Which are the symptoms?
Epileptic seizures can present variable characteristics, in relation to the brain networks involved. A distinction is made between generalized and focal seizures. Among the most frequent generalized seizures there are tonic-clonic seizures (or convulsions) and the so-called "absences". Focal seizures may have motor manifestations and/or alterations in awareness, but sometimes the symptoms can be difficult to identify. Some focal seizures may present evolution to bilateral tonic-clonic. Typically, seizures present with stereotypic symptomatology with each episode and are of short duration.
- Abnormal movements
- Loss of consciousness
- Motor arrest
- Abnormal sensations
- Déjà vu, déjà vecu and other cognitive alterations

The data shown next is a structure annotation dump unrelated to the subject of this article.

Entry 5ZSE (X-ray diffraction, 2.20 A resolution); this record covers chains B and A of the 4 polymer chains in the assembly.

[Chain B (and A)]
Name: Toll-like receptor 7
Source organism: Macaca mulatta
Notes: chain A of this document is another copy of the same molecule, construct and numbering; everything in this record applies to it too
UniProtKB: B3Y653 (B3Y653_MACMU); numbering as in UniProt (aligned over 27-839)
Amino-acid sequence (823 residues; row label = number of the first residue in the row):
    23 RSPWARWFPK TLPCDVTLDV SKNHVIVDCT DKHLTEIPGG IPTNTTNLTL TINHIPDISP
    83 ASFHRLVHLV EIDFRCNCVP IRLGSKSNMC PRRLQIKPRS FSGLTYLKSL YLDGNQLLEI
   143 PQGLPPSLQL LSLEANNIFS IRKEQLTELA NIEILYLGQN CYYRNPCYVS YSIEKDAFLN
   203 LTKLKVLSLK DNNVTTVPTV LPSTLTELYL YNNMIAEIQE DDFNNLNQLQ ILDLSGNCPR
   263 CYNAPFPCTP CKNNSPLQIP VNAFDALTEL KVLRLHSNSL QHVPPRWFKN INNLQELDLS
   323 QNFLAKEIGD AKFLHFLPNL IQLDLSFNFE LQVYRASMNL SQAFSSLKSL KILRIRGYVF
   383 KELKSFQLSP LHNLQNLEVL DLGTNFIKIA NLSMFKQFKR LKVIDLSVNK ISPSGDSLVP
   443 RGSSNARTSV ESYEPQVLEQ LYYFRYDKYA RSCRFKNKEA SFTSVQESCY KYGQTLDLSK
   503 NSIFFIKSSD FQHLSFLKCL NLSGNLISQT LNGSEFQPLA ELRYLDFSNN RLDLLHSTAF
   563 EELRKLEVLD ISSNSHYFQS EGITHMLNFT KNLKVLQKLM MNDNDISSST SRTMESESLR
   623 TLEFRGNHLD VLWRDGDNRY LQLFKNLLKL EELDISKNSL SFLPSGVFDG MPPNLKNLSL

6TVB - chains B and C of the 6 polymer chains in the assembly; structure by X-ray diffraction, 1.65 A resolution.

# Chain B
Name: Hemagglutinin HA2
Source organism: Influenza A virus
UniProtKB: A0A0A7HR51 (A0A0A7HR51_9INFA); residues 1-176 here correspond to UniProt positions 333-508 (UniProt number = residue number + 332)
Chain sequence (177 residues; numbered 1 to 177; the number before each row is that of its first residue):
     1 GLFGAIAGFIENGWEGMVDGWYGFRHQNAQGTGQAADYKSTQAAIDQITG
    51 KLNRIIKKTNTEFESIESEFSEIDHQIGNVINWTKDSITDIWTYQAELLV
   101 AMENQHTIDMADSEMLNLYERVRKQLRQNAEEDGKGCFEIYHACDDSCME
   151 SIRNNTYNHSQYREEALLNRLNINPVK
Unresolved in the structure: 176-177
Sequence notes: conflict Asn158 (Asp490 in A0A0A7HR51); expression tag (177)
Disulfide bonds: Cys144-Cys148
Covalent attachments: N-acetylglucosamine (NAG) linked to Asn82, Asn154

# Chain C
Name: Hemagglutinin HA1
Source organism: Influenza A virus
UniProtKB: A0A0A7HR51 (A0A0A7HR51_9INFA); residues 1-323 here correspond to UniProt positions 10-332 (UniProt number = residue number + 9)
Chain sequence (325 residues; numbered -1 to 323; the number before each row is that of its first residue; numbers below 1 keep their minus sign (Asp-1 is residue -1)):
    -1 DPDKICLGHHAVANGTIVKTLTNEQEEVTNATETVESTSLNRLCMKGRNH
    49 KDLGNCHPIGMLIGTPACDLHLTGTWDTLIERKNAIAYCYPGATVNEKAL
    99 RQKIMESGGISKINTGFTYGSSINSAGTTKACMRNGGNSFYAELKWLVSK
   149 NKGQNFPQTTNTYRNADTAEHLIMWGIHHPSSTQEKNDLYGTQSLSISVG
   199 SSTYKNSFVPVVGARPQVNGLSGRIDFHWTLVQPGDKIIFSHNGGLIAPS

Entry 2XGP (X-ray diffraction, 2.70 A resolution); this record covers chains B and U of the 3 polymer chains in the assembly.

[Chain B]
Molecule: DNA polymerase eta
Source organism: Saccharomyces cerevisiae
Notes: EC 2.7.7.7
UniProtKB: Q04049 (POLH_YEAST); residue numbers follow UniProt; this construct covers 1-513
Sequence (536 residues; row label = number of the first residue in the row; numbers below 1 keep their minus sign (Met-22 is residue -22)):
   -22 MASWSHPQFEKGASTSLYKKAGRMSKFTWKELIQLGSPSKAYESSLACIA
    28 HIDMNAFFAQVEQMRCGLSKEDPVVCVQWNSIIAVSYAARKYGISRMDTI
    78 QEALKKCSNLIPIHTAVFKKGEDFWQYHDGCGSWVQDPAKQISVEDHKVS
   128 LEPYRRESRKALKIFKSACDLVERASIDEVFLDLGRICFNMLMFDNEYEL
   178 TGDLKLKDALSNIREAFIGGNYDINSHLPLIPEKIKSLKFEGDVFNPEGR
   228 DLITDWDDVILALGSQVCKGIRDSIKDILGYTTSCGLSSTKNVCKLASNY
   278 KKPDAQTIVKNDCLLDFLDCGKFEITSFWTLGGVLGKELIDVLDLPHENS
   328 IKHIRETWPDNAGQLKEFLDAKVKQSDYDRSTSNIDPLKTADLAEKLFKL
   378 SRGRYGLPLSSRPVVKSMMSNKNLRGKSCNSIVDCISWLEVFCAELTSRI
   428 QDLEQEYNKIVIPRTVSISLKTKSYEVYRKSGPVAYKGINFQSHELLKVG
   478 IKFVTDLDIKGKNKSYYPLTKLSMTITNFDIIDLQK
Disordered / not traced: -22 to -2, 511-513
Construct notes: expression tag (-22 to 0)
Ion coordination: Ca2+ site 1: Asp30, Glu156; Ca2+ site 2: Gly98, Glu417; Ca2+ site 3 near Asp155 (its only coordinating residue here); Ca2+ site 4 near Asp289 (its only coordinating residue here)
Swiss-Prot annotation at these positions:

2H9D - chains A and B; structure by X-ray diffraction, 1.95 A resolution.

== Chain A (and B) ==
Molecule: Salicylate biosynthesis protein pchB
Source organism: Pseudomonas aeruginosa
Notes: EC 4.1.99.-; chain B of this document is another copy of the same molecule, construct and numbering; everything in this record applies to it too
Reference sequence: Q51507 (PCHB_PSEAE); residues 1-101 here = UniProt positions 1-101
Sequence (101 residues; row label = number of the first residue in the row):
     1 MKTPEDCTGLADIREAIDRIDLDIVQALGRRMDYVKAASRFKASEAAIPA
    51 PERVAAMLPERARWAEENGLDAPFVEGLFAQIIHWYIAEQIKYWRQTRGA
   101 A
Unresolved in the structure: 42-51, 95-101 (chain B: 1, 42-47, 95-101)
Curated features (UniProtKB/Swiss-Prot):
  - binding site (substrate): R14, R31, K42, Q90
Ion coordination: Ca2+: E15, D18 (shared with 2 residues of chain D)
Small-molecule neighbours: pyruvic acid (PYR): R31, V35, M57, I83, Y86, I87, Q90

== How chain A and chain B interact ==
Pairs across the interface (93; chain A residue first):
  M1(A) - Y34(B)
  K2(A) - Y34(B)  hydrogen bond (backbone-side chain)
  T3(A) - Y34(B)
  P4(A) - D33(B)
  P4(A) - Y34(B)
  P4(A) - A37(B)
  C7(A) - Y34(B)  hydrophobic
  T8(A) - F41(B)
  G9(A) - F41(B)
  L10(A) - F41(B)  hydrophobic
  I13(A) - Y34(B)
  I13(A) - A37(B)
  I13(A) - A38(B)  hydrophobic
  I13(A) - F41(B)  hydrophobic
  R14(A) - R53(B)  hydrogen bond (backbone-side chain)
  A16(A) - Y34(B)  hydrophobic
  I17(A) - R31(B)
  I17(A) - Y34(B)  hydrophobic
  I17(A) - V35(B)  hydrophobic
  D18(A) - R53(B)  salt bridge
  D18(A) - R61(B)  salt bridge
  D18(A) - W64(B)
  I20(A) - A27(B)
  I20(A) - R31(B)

- Any neurological symptoms
How is it diagnosed?
Epilepsy is not diagnosed in all individuals who have had a seizure in their life, but the diagnosis is defined by the neurologist or neurophysiologist specializing in epilepsy (also called "epileptologist"), based on the risk of seizure recurrence. The diagnosis is made on the basis of the patient's clinical history, neurological physical examination, and interpretation of instrumental data, including primarily baseline and sleep-deprived electroencephalography (EEG) and neuroimaging (computed tomography [CT] and magnetic resonance imaging [MRI]). Sometimes there is a multidisciplinary discussion and treatment of the case with neuroradiologists, geneticists, pediatricians, pediatric neurologists, neurosurgeons, neuropsychologists.
How is it treated?
Patients with epilepsy are usually offered pharmacological antiepileptic therapy. The purpose of these drugs is to reduce the risk of seizures recurrence, while improving the quality of life. In many cases it is possible to achieve complete control of seizures in the long term. In most cases it is also possible to identify a drug therapy with few or no side effects.